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12 July 2008 Large aperture space telescope mirror fabrication trades
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A number of upcoming astrophysical investigation concepts are based on large aperture spaceborne telescopes. The basic science goals drive the required aperture to gather sufficient resolution and signal for reasonable integrations to complete their planned design reference missions. In addition, certain fundamental requirements may dictate whether or not a monolithic aperture is required or a segmented mirror array is acceptable. The operating temperature and required performance (absolute and stability over time) are other important drivers. Based on such performance requirements a number of mirror manufacturing trades can be performed to balance the technical performance, cost, and schedule. We will discuss some of the overarching architectural and material trades along with particular manufacturing processes (and their related step functions) that are integral to selecting primary mirror approaches. We will include examples ranging from a few meters up to 16 meters which can be packaged into existing launch shrouds or in significantly expanded future resources such as the Ares V.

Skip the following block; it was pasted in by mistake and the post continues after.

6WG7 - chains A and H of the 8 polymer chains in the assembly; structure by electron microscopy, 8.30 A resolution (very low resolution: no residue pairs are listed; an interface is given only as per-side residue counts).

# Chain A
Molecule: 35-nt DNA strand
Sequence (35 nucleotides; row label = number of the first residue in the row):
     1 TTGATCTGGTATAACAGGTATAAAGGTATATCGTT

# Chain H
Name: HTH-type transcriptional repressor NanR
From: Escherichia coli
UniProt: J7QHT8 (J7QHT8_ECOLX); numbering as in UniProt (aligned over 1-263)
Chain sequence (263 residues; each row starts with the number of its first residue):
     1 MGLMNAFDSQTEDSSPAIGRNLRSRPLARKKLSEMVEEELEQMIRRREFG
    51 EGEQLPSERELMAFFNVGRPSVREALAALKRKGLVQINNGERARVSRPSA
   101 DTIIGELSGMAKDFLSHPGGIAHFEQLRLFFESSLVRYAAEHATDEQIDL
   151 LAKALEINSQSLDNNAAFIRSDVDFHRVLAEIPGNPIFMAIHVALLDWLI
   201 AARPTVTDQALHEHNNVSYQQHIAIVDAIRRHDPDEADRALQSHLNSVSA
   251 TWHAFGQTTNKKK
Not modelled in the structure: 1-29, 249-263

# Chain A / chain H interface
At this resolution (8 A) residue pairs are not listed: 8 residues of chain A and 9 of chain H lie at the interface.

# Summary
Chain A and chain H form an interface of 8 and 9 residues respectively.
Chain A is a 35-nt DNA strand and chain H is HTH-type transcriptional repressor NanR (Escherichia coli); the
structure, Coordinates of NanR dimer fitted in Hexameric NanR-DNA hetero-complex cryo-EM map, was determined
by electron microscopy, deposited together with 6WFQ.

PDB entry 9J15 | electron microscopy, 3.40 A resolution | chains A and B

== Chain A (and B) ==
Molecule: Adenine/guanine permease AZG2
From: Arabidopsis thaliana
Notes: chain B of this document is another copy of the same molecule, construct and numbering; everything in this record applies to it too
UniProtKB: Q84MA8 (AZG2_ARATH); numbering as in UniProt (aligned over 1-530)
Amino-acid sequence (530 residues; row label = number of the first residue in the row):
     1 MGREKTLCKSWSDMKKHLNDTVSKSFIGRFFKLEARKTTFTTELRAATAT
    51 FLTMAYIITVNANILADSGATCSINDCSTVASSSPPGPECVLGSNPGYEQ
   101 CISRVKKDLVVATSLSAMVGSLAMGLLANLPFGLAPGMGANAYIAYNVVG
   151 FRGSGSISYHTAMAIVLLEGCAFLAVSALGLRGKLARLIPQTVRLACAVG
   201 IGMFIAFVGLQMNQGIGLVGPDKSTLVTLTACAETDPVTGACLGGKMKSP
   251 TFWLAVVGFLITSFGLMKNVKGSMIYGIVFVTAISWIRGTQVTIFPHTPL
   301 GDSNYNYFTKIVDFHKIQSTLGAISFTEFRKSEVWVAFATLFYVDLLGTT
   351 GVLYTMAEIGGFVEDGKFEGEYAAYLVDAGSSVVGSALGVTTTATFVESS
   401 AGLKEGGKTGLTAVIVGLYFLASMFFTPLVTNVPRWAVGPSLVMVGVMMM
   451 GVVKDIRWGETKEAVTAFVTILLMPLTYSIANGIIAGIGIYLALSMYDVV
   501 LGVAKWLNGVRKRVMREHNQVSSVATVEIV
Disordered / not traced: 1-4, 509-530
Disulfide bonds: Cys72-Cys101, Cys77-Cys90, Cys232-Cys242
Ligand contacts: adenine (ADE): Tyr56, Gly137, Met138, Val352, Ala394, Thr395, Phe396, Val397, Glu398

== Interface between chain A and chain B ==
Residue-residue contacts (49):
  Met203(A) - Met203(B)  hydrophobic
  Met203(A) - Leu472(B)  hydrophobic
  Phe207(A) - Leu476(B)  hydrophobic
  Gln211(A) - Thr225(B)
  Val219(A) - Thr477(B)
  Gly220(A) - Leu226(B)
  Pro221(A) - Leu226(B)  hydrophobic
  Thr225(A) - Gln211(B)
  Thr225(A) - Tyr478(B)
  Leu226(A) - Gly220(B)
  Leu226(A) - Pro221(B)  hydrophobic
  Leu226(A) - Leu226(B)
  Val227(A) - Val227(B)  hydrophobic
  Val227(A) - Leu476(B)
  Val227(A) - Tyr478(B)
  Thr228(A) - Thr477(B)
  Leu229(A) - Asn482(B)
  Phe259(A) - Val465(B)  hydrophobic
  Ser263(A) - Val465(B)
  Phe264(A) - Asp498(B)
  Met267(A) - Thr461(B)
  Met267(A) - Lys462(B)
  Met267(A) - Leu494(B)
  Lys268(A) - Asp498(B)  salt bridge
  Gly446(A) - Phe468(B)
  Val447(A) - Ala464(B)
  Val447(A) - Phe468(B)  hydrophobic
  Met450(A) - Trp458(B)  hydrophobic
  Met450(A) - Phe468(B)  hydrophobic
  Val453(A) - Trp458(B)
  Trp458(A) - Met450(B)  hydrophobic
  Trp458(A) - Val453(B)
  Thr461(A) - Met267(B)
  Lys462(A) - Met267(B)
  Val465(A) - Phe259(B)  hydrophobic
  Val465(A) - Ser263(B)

© (2008) COPYRIGHT Society of Photo-Optical Instrumentation Engineers (SPIE). Downloading of the abstract is permitted for personal use only.
Stephen E. Kendrick and H. Philip Stahl "Large aperture space telescope mirror fabrication trades", Proc. SPIE 7010, Space Telescopes and Instrumentation 2008: Optical, Infrared, and Millimeter, 70102G (12 July 2008);

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